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22nd Jan 2022

Column

Breastfeeding for democracy

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Young mothers in Norway are automatically assigned to a "breastfeeding support group" with other mothers of different ages. The state organises this, but the groups are run by mothers themselves. They call this support system "Ammehjelpen".

Groups like these are a cross-section of society and last a lifetime. The women, who are from different social classes and do not know each other beforehand, help each other not just to breastfeed, but also to find work and organise activities for their children until they leave home. Some become friends for life, and go on holidays together.

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  • If citizens in a democracy do not organise themselves and learn to help each other, Tocqueville wrote, society cannot really function

Children are very much part of such informal networks, too. There are countless such networks in Norway – this is just one example.

To outsiders, they are invisible and inaccessible. A Norwegian woman who returned from abroad after many years with small children and asked to join the group of a friend, was refused.

According to The Economist's Democracy Index, Norway is the best democracy in the world.

Norwegians have more faith in democracy than anyone else. This has something to do with Ammehjelpen.

Alexis de Tocqueville wrote in Democracy in America, published in 1835, that citizens in aristocratic societies (like France at the time) hardly need to organise themselves - a framework exists already, hierarchies and roles are clear, everyone has his or her place. Not much can be done about it.

But in a democracy (like America), where citizens are freed from those constraints, everyone stands alone. If citizens in a democracy do not organise themselves and learn to help each other, Tocqueville wrote, society cannot really function. Since government cannot take care of everything, "associations must, in democracies, take the place of the powerful lords of old, who have been eliminated because of equality of opportunity."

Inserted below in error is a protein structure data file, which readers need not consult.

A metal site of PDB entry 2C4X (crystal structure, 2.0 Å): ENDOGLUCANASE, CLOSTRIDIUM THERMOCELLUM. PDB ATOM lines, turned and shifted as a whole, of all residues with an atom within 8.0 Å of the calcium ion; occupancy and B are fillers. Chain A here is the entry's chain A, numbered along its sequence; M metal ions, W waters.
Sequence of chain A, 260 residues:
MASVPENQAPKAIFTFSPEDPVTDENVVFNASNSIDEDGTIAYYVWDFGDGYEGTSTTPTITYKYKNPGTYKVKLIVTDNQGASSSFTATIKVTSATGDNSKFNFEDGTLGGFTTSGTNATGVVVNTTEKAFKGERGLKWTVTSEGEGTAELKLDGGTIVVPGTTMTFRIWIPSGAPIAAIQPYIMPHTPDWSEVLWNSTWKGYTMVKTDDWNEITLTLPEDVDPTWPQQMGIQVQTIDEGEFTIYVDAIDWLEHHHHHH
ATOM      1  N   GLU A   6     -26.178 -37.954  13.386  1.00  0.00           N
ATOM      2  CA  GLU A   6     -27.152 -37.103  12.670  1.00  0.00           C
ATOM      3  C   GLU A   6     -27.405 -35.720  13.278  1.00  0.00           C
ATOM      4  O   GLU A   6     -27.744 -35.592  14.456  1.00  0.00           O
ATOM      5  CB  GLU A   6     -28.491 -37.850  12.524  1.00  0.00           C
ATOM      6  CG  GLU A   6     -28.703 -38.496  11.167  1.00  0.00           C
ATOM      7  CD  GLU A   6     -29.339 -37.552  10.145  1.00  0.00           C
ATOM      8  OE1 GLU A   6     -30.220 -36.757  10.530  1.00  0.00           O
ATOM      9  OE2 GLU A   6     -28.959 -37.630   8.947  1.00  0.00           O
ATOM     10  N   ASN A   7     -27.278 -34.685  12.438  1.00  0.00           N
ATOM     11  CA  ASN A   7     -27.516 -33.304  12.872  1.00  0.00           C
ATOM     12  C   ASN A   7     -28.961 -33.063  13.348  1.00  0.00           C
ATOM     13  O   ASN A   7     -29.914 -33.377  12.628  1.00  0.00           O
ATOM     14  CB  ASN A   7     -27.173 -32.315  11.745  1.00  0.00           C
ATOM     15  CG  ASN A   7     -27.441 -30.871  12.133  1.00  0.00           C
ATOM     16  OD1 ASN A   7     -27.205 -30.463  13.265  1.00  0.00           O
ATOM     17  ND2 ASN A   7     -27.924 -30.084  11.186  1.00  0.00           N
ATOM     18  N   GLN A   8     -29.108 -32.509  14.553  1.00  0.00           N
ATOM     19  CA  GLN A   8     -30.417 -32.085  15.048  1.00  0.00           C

Tocqueville was fascinated by the associations he saw in America when he visited the country in 1831-32: not-for-profit, non-governmental organisations and all kinds of social networks, aiming to serve the public good and improve the quality of human lives.

He wrote that "in the United States, as soon as several inhabitants have taken an opinion or an idea they wish to promote in society, they seek each other out and unite together once they have made contact. From that moment, they are no longer isolated but have become a power seen from afar whose activities serve as an example and whose words are heeded."

Now look at the yellow vests in France - not the extremists and criminals who have hijacked the movement, but the thousands of ordinary citizens who gathered at road junctions all over the country for months.

Many said they found "a new family" there. They talked and laughed, they ate together, lit fires to warm their hands, took turns babysitting each other's children and buying groceries for shared meals. Some even celebrated Christmas at 'their' junction. Others fell in love there, and got married.

In this sense, the yellow vest movement, which started as a political protest movement, provided many participants with new social tissue. In a way, it functioned as a kind of Tocquevillian "association", improving the quality of their lives.

In the past, when people went to church, sports clubs or the boys scouts, this kind of social cohesion was commonplace.

Many people miss it now. They are more lonely. As Tocqueville observed: in a democracy, man is weak because basically, he is on his own.